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Colonel Theodore Lyman, With Grant and Meade from the Wilderness to Appomattox (ed. George R. Agassiz) 122 0 Browse Search
Harper's Encyclopedia of United States History (ed. Benson Lossing) 6 2 Browse Search
The Photographic History of The Civil War: in ten volumes, Thousands of Scenes Photographed 1861-65, with Text by many Special Authorities, Volume 10: The Armies and the Leaders. (ed. Francis Trevelyan Miller) 1 1 Browse Search
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Browsing named entities in Harper's Encyclopedia of United States History (ed. Benson Lossing). You can also browse the collection for Horatio Gouverneur Wright or search for Horatio Gouverneur Wright in all documents.

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Harper's Encyclopedia of United States History (ed. Benson Lossing), Spottsylvania Court-house, battle of (search)
Nationals lost about 1,300 men. The commanders of several regiments fell. One Michigan regiment went into battle with 200 men, and came out with 23. The day was intensely hot, and many suffered from sunstroke. Monday, the 9th, was comparatively quiet in the morning. There was skirmishing nearly all day. In the afternoon General Sedgwick was killed by the bullet of a sharp-shooter while superintending the planting of cannon on a redoubt, and his command of the 6th Corps devolved on Gen. H. G. Wright. Towards night Grant ordered another advance on the Confederates. The divisions of Gibbon and Birney, of Hancock's corps, crossed a branch of the Po River, and had a severe struggle. Hancock attempted to capture a wagon-train. He had made a lodgment with three divisions, and was pushing forward, when he was recalled for other service. On his return he was attacked, and lost heavily. The woods between a part of his troops and the river had taken fire, and many of his men perished
Harper's Encyclopedia of United States History (ed. Benson Lossing), United States of America. (search)
of shortening the war. . . . That the rebellion is now sustained by the hope of such intervention......March 3, 1863 Congress empowers the President to suspend the writ of habeas corpus......March 3, 1863 Congress authorizes loans of $300,000,000 for 1863, and $600,000,000 for 1864......March 3, 1863 Thirty-seventh Congress adjourns......March 4, 1863 Proclamation of the President relative to desertions in the army......March 10, 1863 Major-General Burnside supersedes Maj.-Gen. H. G. Wright in the Department of the Ohio......March 25, 1863 Admiral Farragut passes the Confederate batteries at Grand Gulf, Miss., with three gun-boats.......April 1, 1863 Raid of mounted infantry from Tuscumbia, Ala., towards Rome, Ga. The entire force, 1,700 men, with Col. A. D. Streight, captured by the Confederates......April 7–May 3, 1863 Major-General Burnside orders that death shall be the penalty for aiding the Confederates, sympathizers with rebellion to be sent into the Con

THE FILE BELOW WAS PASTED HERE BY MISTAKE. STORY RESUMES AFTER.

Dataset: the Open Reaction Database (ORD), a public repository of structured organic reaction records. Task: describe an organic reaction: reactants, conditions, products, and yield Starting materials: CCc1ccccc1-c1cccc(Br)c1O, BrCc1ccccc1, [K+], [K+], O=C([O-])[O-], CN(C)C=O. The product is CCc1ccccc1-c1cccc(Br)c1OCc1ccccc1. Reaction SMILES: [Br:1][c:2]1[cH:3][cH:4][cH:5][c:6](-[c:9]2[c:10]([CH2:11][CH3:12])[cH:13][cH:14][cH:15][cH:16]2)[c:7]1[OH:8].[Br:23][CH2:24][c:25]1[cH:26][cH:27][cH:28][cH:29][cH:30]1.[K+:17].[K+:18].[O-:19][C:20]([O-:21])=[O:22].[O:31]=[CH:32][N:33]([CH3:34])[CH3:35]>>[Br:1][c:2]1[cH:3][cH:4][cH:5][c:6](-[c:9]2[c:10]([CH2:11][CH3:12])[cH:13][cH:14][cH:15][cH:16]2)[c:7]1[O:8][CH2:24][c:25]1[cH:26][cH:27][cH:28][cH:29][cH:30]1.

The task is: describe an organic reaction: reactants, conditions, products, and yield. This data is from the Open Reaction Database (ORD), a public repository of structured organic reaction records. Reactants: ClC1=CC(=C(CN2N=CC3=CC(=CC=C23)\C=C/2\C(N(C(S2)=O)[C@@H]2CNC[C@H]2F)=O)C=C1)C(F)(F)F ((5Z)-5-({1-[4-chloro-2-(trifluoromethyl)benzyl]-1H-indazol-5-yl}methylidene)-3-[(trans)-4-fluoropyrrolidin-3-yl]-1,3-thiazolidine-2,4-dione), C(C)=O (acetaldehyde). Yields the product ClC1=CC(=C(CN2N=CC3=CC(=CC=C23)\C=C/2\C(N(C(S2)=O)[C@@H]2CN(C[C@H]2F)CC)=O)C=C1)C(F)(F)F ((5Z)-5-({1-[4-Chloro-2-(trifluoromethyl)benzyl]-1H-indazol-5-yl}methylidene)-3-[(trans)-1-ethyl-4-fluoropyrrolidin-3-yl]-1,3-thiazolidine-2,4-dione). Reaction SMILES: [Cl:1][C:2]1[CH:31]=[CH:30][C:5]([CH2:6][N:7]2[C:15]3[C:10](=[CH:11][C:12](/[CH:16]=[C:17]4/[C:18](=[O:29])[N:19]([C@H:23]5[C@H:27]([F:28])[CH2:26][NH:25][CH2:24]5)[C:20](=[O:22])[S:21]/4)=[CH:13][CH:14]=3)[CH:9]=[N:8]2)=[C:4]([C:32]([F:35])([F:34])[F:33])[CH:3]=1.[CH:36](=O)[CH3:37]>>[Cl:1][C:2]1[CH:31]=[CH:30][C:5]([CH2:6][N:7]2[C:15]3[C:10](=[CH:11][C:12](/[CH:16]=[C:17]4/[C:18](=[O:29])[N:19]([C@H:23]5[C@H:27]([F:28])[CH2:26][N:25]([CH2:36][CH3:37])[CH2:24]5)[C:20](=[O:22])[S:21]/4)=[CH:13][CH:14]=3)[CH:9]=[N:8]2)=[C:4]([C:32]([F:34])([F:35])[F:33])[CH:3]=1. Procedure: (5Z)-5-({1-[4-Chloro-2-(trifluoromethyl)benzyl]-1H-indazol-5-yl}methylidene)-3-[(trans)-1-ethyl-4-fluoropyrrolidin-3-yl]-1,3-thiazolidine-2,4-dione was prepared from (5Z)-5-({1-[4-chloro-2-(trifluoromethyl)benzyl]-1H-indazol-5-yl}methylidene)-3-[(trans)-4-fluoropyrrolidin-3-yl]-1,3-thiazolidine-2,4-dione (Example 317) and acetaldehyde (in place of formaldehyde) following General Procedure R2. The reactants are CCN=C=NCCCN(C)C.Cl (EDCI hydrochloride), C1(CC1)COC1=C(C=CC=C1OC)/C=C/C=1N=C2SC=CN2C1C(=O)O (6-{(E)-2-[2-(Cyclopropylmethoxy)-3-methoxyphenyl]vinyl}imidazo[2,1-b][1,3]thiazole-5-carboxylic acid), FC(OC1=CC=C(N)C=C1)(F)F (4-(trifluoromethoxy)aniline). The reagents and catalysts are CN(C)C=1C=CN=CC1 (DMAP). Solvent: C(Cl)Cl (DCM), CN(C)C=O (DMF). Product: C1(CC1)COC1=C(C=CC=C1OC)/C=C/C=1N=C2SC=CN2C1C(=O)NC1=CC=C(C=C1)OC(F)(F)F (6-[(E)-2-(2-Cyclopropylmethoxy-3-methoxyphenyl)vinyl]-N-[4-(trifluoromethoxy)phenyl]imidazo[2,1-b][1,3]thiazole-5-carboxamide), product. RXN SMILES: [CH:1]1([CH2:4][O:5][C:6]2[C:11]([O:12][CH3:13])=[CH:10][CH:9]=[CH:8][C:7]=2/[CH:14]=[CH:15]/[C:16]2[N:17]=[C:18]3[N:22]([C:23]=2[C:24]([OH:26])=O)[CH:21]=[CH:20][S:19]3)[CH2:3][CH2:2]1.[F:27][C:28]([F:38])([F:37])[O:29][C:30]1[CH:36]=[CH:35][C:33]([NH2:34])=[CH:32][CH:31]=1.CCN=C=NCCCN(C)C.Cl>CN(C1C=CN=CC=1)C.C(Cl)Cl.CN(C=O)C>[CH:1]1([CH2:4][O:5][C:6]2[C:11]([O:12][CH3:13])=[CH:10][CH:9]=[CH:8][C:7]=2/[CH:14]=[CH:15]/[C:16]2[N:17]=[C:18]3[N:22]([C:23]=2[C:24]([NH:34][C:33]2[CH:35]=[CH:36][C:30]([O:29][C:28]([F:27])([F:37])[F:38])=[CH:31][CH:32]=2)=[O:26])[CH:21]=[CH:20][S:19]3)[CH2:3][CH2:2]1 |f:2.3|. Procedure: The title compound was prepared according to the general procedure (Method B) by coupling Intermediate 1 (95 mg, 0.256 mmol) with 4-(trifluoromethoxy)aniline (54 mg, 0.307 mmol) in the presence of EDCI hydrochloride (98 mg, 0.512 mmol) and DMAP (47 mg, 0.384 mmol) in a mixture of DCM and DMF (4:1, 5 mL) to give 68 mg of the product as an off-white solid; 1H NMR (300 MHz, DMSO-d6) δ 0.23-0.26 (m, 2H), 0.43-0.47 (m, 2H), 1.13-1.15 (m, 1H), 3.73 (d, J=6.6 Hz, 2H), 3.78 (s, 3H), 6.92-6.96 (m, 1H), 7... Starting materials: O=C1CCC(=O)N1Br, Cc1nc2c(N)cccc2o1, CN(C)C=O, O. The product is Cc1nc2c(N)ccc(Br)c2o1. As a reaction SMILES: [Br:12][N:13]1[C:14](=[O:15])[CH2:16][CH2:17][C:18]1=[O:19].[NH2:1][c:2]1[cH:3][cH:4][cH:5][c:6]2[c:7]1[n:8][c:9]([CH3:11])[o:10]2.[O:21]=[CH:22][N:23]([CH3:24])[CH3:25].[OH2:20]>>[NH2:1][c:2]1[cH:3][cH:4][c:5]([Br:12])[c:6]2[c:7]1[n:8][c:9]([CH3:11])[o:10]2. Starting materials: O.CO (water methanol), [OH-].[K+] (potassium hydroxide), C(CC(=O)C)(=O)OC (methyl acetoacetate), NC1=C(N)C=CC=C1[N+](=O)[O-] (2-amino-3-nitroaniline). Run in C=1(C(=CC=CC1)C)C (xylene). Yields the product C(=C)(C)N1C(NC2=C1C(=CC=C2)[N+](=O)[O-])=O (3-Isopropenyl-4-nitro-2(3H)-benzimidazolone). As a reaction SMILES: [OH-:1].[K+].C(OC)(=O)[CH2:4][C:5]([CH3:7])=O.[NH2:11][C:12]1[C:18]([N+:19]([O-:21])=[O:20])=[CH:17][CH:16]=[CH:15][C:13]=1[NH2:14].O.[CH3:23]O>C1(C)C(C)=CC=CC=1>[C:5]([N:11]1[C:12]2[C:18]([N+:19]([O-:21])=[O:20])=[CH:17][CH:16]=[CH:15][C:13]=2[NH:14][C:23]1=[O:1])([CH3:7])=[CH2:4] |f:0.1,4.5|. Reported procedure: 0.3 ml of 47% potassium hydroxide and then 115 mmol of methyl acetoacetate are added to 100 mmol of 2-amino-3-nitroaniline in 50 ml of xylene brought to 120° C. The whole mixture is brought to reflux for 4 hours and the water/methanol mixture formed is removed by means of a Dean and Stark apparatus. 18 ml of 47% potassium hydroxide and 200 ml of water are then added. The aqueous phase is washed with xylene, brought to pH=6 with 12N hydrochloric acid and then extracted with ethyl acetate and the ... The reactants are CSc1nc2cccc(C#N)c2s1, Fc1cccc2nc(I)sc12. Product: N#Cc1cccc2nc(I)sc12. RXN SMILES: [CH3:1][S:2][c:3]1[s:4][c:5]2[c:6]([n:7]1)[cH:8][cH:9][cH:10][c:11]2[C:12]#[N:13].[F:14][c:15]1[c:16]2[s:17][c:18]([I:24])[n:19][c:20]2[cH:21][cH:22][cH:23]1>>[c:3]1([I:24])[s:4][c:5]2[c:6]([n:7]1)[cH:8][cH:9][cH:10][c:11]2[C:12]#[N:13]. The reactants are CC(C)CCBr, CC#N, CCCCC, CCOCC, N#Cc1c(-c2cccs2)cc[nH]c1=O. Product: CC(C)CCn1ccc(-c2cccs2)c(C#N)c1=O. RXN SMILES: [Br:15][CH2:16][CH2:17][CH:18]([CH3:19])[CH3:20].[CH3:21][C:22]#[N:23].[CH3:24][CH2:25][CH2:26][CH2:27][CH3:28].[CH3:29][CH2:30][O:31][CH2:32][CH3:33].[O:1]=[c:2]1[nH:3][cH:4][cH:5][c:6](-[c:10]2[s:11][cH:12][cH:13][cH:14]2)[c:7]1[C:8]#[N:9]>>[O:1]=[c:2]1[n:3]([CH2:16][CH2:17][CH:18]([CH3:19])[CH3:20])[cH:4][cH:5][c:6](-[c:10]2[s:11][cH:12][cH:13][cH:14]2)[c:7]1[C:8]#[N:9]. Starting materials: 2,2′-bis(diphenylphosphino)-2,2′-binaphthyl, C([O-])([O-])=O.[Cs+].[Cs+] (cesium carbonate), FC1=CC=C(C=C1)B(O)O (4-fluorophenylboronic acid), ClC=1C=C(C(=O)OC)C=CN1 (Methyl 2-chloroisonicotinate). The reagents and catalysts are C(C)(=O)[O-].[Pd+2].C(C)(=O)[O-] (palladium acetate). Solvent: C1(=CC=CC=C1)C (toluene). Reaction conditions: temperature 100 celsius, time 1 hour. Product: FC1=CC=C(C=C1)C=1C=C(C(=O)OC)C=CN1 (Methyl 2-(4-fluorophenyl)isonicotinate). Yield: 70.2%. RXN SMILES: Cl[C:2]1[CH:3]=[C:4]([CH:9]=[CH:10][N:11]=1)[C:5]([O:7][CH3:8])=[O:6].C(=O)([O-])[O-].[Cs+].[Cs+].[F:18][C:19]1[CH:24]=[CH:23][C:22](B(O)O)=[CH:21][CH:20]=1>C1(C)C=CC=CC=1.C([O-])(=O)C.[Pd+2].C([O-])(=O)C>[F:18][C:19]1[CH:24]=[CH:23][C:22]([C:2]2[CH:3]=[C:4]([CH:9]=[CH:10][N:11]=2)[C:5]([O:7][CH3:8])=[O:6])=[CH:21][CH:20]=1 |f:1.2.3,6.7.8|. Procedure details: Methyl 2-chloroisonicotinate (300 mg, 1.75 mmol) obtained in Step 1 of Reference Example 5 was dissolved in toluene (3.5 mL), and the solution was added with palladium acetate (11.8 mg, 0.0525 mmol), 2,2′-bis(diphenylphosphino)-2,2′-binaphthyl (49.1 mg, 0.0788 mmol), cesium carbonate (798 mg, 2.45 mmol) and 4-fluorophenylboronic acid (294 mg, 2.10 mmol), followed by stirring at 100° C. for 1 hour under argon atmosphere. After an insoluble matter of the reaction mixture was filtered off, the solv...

Harper's Encyclopedia of United States History (ed. Benson Lossing), Wright, Horatio Gouverneur 1820-1899 (search)
Wright, Horatio Gouverneur 1820-1899 Military engineer; born in Clinton, Conn., March 6, 1820; graduated at West Point in 1842, remaining two years as assistant Professor of Engineering. He was made brigadier-general of volunteers in September, 1861, and major-general in July, 1862. He was chief engineer of Heintzelman's division at the battle of Bull Run, and in Horatio Gouverneur Wright. the Port Royal expedition he commanded a brigade. In February, 1862, he was in the expedition thaHoratio Gouverneur Wright. the Port Royal expedition he commanded a brigade. In February, 1862, he was in the expedition that captured Fernandina, Fla., and commanded a division in the attack on Secessionville, S. C., in June, 1862. In July he was assigned to the Department of the Ohio, and commanded the 1st Division, 6th Corps, in the Army of the Potomac at Gettysburg. After General Sedgwick's death he was in command of the 6th Corps, which he led in the Richmond campaign until July, 1864, when he was sent to the defence of the national capital, and afterwards (August to December) was engaged in the Shenandoah ca